Will Birch writes about Nick Lowe’s (What’s so funny ’bout) Peace, Love and Understanding
A couple of excerpts: “Tune-wise, Lowe acknowledges the influence of Judee Sill and her ‘ginchy little lick’ in “Jesus Was A Cross Maker.” Never would have spotted that, but now Will mentions it… “In 1992 the song was covered by American musician Curtis Stigers for the soundtrack album to the hit movie The Bodyguard. It became the biggest selling soundtrack recording of all time, consequently earning Lowe considerable royalties, allowing him to work at a more elegant pace, but also enjoy artistic control of his subsequent music and retain his trusty road band. The song is still a permanent fixture in Lowe’s live shows. Sung at a slow tempo to acoustic guitar accompaniment, it has acquired an almost hymn-like quality and his attentive audiences listen in reverence. He recalls the song’s genesis: “I think I’d originally thought of it as being funny, because the old hippie thing, which I’d invested a lot of my time and energy into, had become a load of old bollocks. I had that poetic thing… ‘As I walk this wicked world, searching for light…’ I was doing it tongue in cheek, using those words. I thought it was a fantastic title, I couldn’t believe my luck. As long as that title popped up now and again it didn’t really matter what I sang about in between… ”

Really? No Spindle Trails? Then a bargain, I’d say…


I love the, uh, over-the-top listings of some items on ebay (this is heavily edited): “A TRULY STUNNING, 60 YEAR-OLD DISC WITH A FANTASTIC HERITAGE – EVERY COLLECTOR’S DREAM!! Wow!!! Recorded in February 1957 and issued in the UK shortly thereafter, this absolutely incredible LP from ALEX KORNER’S BREAKDOWN GROUP featuring CYRIL DAVIS (sic.) is one of the most important items in the history of British Blues!!! The LP was produced, in a run of just 99 copies in order to avoid liability to UK ‘Purchase Tax’, by the now legendary ‘Dobell’s Jazz Record Shop’ in London’s Soho region and issued on the store’s own 77 Records imprint. The LP finds Korner and Davies attempting to re-create the US Blues of LEADBELLY and MONTANA TAYLOR. As the title suggests, the recordings were captured at London’s Roundhouse; a Blues club established by Korner and Davies in 1956. The session was committed to tape by the late, great JOHN R T DAVIES and the finished sleeve benefits from hugely informative notes courtesy of CHARLES FOX. This incredible, 57 year-old gem came to me almost 20 years ago from DON SOLLASH; the son-in-law of DOUG DOBELL who owned the label!!! So, bid now to win this gem or, after the auction has ended, you can sit back in your chair and wonder how you managed to such a MONSTER BLUES RARITY pass you by!!! The classic dark green and white labels with gold and black print and DEEP RIDGE are in AS NEW condition; absolutely NO wear and NO spindle trails!!!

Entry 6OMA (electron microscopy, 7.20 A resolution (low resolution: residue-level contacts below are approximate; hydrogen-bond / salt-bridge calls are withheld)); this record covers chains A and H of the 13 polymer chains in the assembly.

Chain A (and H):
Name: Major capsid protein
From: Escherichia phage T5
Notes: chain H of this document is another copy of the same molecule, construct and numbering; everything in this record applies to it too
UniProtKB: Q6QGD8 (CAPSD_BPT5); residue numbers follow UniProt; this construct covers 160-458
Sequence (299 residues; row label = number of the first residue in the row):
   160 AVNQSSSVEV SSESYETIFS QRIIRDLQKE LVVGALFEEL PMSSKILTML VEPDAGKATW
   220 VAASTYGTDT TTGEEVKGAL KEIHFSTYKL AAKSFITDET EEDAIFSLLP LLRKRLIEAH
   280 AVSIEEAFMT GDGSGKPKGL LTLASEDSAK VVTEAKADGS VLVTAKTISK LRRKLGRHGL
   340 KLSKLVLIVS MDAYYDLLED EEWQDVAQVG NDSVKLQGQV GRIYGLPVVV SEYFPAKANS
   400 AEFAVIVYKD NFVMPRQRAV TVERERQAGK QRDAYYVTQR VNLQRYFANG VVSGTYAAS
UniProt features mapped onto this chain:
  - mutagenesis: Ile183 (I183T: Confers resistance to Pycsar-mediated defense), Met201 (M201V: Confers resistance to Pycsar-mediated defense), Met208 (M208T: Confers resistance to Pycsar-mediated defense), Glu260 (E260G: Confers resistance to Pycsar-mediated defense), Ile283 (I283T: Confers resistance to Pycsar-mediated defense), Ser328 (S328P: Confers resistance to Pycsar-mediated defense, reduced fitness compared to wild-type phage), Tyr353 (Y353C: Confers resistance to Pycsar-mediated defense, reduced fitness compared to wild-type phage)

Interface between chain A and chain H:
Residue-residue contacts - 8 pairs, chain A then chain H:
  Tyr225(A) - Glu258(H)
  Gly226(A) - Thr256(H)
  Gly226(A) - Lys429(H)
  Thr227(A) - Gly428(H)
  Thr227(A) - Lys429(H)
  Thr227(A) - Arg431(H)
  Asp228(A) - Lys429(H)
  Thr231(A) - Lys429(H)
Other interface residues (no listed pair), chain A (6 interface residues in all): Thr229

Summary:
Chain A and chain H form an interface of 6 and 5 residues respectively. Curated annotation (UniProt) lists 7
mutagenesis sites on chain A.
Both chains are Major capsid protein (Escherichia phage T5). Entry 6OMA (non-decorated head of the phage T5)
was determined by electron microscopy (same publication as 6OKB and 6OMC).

Seeing the Brooklynites on Later, and intrigued by the duo vocals fronting a rough and raucous band – stand up drummer, slightly out-of-control slide guitarist – bought the album. Best when they’re looser, less fun when they’re glossier and more produced, if they make it to album two it could get really good. Standout track to check out: “Go Home”. I like this slower sultrier version recorded at KEXP.

Led Zep advertising, Great Portland Street